• Maintenance chores are greatly reduced for condo owners. Although there may be landscaping in front of your unit, it is typically (though not always) up to the Homeowner’s Association (HOA) to maintain it. The same holds true for the roof, fencing and other items.
  • The typical HOA maintenance fee imposed on owners includes paying for items such as water, trash collection and sewer fees. Insurance is also paid for by the HOA, bringing down the cost of living in a condo even more, although you will still need to insure the contents of your condo.
  • The appearance of the complex and issues such as noise and other types of disturbances are regulated by the HOA.
  • Condominiums may offer more security than a single-family home. Many have doormen, guards or gates at the entry. The proximity of neighbors also adds a certain level of security that may not be present in an area’s single-family home selection.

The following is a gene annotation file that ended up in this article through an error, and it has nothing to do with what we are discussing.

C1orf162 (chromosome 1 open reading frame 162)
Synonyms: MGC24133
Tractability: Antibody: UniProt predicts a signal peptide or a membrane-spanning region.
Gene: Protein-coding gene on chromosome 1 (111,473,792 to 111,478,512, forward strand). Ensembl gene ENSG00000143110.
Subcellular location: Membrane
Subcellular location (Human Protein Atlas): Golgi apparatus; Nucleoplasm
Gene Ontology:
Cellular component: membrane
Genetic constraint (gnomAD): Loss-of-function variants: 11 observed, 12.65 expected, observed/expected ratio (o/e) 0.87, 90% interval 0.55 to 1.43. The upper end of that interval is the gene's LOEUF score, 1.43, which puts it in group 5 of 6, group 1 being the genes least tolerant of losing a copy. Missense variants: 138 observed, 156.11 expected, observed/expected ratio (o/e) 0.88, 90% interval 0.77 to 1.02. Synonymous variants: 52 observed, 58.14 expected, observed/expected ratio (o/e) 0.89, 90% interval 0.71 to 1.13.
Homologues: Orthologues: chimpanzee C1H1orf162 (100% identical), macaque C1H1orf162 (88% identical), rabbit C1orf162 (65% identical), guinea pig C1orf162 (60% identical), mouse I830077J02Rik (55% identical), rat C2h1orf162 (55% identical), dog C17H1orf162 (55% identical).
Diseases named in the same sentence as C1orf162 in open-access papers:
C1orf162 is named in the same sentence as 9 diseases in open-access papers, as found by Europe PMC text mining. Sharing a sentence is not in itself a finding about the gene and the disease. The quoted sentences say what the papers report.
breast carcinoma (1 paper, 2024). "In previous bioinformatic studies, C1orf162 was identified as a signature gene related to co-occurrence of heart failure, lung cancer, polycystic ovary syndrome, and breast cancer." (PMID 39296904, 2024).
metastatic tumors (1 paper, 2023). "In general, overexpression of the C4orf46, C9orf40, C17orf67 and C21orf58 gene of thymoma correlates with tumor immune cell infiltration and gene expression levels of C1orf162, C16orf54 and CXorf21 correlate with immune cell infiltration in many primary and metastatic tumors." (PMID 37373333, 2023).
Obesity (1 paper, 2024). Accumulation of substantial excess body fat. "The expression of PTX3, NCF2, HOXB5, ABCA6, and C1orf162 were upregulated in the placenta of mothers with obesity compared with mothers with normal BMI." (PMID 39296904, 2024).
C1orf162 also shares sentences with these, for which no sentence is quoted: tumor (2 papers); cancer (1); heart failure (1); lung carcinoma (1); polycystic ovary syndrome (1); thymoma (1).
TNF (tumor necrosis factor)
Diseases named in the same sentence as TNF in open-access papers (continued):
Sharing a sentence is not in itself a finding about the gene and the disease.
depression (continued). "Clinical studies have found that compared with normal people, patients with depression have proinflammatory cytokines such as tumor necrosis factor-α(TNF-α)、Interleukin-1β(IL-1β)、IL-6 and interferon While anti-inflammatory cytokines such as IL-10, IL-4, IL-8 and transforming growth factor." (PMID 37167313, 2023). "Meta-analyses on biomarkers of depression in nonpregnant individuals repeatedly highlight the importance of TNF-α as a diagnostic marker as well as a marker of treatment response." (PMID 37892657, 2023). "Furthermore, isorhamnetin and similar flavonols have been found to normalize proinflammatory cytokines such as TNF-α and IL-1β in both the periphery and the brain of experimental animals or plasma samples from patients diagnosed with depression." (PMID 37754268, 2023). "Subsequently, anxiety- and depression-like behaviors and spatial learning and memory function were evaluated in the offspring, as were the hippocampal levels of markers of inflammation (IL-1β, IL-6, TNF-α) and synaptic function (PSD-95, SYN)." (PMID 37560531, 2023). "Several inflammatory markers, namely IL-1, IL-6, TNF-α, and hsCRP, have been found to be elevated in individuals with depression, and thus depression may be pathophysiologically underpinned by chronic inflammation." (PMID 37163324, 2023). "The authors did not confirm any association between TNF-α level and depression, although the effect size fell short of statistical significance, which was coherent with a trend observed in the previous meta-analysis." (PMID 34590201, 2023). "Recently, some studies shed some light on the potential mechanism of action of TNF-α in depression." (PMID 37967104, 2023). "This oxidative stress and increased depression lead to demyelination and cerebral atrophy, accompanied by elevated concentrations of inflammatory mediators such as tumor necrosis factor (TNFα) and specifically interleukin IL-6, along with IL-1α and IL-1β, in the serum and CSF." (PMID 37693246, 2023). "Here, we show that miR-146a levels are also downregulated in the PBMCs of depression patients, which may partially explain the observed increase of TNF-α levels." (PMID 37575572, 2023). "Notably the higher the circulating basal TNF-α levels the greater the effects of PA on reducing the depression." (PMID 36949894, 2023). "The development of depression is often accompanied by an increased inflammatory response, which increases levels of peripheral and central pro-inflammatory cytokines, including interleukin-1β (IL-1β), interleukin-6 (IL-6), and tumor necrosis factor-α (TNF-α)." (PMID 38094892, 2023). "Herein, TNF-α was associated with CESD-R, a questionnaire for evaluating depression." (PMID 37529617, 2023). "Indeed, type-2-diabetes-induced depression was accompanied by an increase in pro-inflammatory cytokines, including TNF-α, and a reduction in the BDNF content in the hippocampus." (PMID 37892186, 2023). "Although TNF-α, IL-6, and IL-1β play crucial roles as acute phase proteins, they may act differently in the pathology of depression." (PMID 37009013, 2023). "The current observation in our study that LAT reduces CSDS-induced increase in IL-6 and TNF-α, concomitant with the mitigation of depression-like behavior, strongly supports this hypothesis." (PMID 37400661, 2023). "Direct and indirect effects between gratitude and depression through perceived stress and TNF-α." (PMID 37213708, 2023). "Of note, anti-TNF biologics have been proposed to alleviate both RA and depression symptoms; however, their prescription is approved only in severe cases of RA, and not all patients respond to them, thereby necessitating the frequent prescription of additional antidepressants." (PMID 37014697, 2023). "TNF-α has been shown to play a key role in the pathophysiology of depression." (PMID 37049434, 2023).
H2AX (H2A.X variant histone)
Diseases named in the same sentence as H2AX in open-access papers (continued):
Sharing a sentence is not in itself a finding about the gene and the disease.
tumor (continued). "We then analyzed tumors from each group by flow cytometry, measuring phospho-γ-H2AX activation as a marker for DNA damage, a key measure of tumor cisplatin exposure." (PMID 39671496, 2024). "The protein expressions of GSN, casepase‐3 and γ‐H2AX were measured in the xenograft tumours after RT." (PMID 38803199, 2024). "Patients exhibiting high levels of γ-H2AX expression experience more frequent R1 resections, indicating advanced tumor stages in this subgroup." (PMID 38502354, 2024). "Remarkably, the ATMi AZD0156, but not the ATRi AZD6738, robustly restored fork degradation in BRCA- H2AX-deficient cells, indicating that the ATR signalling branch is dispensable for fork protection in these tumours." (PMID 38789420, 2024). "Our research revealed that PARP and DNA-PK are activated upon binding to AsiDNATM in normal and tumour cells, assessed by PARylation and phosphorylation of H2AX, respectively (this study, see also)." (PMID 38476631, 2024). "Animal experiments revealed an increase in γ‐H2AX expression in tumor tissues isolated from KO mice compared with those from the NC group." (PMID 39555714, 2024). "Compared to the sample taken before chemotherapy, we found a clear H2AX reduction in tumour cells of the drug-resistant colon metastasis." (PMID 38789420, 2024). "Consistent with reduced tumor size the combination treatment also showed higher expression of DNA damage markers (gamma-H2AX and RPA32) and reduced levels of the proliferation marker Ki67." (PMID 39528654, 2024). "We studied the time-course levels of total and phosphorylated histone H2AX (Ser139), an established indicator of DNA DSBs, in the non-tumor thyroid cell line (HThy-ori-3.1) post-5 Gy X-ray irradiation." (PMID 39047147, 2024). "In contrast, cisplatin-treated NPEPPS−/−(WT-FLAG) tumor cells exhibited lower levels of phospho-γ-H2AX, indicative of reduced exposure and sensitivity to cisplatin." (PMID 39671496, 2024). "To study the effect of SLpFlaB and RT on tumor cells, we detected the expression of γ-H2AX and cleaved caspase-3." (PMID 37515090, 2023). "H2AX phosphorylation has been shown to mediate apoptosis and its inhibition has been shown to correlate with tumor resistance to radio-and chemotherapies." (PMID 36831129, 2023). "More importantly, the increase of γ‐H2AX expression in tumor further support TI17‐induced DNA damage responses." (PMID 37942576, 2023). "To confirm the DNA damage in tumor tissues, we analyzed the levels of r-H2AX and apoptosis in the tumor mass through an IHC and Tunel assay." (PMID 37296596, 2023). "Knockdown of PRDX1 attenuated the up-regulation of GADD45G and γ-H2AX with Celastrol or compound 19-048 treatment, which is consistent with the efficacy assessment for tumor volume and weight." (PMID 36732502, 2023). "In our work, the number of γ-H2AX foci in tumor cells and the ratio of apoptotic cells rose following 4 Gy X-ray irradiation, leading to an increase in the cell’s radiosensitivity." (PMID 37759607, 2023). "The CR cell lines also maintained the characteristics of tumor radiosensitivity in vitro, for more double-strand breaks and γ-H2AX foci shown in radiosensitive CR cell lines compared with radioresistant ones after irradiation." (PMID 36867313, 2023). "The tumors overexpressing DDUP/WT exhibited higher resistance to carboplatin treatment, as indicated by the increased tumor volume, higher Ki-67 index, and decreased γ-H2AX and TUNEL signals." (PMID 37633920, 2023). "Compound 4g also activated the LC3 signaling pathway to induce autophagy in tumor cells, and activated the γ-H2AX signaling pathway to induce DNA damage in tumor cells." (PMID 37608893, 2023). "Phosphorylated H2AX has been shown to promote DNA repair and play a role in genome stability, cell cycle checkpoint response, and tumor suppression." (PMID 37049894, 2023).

Yes, there are disadvantages to owning and living in a condo:

  • The proximity of neighbors, while also listed as an advantage, may be a disadvantage for those who crave privacy.
  • The HOA, while advantageous for many reasons, may be intrusive and dictate unreasonable restrictions.
  • Condos tend to have less storage space than single-family homes, a concern especially for families with lots of “stuff.”
  • When you purchase a house, unless it sits on leasehold property, you are also buying the land beneath it. Not so with a condo. In most instances you will own only the space inside the unit and share ownership the common areas of the complex.
  • Your share of the common areas, however, does not grant you the right to alter them in any way. So, although you may despise the tree in front of your unit, you are not allowed to remove it unless the HOA approves.

The Condo Purchase Process

If you’ve purchased a house before you’ll notice that the condo purchase requires far more paperwork. This is because the seller must provide the buyer with certain HOA documents, which vary by state. These documents may include: